To evaluate the extent of implementation of MPOWER measures, a checklist of indicators has been used in many regions across the globe.[2] An assessment of the 2015 MPOWER scores for 194 countries indicates that the European region scored an average of 24.35 points, while Africa scored an average of 16.29 points. For individual countries, scores ranged from 3 to 4 in South Sudan and Somalia to 35 for Panama and Turkey, with India scoring 27.[3] The assessment of the 2017 MPOWER report indicates an improvement in Turkey's score to 36, and India's score improved to 31. It was also found that Africa's average score improved to 17.40 whereas that of Europe increased to 26.41.[3] Such a high magnitude variation in scores indicates diverse efforts are laid by various national governments toward tobacco control.

One-sixth of the global annual tobacco-related deaths occur in India.[1] With 267 million consumers, India has the second-largest population of tobacco users.[4] The economic burden due to tobacco-related diseases on the Indian health-care system has been estimated to be US$ 22.4 billion.[4] In India, policy measures toward tobacco consumption control have been implemented. However, there is a lack of attempts that systematically measure the implementation status of tobacco control policies. About 28.60% of India's total population consumes tobacco in some form, of which 10.7% population smokes tobacco while 38.7% population is exposed to secondhand smoke.[5] Hence, this study has considered the MPOWER framework that is based on the FCTC measures that are effective in reducing smoking prevalence. This article deals with the compilation and reporting of the past and current status of the tobacco control policies implemented in India. The tobacco control status is quantified using the MPOWER measures, which are provided by the WHO-Global Tobacco Epidemic Report (GTER).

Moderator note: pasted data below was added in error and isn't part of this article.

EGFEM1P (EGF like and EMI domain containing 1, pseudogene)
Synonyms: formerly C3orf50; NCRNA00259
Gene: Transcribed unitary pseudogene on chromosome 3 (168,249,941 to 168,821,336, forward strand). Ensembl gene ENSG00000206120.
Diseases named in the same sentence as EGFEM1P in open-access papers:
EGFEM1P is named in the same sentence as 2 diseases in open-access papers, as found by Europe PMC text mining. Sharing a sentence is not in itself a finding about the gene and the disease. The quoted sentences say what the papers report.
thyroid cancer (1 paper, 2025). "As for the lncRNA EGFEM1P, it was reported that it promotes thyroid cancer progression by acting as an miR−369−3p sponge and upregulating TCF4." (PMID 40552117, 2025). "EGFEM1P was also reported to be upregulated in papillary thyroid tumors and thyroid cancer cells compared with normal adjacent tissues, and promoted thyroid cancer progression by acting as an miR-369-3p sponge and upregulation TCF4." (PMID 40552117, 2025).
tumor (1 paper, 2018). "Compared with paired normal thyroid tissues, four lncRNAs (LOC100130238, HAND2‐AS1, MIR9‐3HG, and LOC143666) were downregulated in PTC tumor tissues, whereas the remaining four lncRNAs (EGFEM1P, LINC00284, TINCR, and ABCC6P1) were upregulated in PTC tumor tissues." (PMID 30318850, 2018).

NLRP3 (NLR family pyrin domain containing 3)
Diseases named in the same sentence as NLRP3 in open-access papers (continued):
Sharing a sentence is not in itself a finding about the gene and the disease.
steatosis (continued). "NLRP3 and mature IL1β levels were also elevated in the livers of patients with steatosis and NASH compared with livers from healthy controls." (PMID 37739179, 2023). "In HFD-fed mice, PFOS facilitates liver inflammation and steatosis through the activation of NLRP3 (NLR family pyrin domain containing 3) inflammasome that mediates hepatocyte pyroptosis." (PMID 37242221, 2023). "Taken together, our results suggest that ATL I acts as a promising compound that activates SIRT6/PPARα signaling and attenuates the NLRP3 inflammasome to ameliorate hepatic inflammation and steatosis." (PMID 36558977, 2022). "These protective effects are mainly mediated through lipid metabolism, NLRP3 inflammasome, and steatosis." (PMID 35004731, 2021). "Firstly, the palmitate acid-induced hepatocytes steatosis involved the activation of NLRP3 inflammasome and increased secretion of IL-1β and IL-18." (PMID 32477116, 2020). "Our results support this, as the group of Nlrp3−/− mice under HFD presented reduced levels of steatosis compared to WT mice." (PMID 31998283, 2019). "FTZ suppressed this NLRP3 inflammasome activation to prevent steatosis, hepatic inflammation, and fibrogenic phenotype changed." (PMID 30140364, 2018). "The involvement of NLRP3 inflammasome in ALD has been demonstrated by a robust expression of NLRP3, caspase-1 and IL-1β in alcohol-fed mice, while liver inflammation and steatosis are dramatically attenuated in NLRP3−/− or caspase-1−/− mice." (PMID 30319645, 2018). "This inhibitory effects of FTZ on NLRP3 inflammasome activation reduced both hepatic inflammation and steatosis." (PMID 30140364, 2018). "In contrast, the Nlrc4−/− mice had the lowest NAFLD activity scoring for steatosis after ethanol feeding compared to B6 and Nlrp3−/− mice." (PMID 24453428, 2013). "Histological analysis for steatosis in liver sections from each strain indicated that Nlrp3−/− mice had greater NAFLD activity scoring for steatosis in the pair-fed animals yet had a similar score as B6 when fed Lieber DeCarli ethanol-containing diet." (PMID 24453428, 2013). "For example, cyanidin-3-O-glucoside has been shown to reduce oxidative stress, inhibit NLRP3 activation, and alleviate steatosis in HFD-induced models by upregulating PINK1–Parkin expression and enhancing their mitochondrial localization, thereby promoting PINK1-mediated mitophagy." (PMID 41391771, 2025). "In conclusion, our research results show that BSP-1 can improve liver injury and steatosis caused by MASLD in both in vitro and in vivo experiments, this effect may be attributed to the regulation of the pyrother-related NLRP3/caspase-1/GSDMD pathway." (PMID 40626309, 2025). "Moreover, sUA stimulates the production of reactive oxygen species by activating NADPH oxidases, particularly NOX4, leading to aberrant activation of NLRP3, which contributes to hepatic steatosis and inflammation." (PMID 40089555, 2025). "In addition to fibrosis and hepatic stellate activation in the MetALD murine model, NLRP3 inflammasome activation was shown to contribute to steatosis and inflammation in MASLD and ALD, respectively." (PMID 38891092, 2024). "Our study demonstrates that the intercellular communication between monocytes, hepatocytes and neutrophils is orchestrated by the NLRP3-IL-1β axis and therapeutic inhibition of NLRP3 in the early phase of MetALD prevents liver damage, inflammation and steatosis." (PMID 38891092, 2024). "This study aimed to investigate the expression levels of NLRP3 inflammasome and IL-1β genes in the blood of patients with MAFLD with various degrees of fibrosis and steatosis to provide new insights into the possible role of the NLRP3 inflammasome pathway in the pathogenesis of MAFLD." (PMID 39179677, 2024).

Materials and Methods Top

MPOWER measure checklist proposed by Heydari et al. is used to understand the implementation of tobacco control policies. The checklist contains ten indicators, where seven indicators have five options and can be assigned a score between 0 and 4, and three indicators have four options and can be assigned a score between 0 and 3. Thus, the maximum possible score on the checklist is 37.[2] The GTER released every alternate year for 2013, 2015, 2017, and 2019 are the data sources for this study.[6],[7] Each of the ten indicators are assessed separately and documented for each of these years. The study employs a content analysis method on the secondary data compiled from the GTER reports for years 2013, 2015, 2017, and 2019. Initial scoring was done by two of the researchers. The scores were then discussed with the third researcher and in case of disagreement, discussions were carried out to arrive at a consensus.

   Results Top

The total scores for the years 2013, 2015, 2017, and 2019 are 24, 27, 28, and 29, respectively. Scores for each indicator are listed in [Table 1].
Table 1: Total MPOWER score (2013–2019)

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Adult daily smoking prevalence

The prevalence of daily smoking among adults has a declining trend from 12% in 2013 to 11% in 2015, and 10% in 2017 and 2019. Therefore, a score of 4 points was assigned.